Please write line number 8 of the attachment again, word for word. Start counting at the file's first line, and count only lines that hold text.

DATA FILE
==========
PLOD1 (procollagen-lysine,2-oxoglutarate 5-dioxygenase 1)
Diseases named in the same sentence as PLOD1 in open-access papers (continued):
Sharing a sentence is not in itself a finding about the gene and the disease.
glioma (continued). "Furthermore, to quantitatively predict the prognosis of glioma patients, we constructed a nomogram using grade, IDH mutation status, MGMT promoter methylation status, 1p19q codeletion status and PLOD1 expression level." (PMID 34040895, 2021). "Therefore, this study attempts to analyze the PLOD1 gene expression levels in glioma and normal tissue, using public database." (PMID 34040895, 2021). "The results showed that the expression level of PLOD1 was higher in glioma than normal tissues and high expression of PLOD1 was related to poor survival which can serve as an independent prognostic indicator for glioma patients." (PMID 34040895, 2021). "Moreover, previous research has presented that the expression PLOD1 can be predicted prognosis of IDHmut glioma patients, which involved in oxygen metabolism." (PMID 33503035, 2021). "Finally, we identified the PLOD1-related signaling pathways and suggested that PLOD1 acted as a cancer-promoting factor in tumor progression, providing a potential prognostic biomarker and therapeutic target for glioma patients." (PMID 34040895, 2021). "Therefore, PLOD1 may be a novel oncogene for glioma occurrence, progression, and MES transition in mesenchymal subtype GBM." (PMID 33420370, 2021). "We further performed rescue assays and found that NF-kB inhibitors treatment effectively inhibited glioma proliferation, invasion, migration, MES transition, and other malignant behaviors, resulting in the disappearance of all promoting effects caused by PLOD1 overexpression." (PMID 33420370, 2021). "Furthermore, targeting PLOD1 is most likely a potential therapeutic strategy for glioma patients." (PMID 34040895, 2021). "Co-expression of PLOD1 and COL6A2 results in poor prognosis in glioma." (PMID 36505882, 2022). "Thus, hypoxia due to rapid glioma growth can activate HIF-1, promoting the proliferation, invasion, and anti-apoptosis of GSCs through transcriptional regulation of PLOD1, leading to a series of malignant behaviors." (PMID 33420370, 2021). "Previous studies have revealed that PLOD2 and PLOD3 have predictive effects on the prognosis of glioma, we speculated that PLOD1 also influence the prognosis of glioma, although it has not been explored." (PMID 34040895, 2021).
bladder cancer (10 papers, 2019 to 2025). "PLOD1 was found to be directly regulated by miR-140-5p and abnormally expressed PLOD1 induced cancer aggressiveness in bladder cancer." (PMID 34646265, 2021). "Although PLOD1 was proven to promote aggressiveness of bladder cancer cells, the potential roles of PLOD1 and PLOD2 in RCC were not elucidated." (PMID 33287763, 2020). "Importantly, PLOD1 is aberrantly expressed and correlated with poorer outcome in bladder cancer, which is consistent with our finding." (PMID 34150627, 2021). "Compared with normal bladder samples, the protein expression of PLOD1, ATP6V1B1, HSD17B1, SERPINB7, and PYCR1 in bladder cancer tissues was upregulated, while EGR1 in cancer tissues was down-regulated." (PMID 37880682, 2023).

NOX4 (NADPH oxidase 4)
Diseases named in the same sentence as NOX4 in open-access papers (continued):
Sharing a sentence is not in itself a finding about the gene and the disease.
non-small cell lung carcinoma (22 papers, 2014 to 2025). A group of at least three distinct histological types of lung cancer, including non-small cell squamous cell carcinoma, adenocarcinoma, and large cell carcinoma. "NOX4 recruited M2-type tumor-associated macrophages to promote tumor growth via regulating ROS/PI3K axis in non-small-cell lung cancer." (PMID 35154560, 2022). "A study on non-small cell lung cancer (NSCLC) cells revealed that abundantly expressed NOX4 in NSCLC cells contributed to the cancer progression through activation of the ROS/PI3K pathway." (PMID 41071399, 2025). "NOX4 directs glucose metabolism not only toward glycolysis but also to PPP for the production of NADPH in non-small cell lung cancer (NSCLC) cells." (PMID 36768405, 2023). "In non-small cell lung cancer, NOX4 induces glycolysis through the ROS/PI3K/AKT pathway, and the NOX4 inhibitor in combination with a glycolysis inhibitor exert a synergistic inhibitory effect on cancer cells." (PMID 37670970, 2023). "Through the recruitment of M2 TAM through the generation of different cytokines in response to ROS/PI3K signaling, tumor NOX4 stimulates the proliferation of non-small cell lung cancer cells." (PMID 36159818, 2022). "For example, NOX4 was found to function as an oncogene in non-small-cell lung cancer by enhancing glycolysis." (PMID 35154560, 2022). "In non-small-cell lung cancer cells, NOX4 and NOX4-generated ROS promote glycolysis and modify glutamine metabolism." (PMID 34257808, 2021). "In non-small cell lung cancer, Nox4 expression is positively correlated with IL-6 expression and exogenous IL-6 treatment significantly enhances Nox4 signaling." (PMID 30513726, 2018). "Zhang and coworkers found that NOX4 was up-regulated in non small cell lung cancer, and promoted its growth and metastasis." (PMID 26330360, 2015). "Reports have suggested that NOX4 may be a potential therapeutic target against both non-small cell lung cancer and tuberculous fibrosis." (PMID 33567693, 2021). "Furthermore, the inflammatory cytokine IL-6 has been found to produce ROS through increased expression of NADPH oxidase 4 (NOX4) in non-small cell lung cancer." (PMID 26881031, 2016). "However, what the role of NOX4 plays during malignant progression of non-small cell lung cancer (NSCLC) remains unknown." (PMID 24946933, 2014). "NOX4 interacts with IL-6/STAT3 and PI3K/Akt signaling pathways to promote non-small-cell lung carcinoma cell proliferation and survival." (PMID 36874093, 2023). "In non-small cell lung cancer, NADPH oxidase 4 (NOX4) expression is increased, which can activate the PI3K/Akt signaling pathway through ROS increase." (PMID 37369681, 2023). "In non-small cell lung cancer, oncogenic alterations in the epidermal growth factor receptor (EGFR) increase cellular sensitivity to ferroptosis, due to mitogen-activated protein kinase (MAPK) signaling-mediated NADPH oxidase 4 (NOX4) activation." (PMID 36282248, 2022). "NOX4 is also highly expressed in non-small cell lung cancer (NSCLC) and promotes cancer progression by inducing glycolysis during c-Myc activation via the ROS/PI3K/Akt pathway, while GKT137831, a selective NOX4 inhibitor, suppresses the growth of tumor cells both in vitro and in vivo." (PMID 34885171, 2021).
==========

Sharing a sentence is not in itself a finding about the gene and the disease.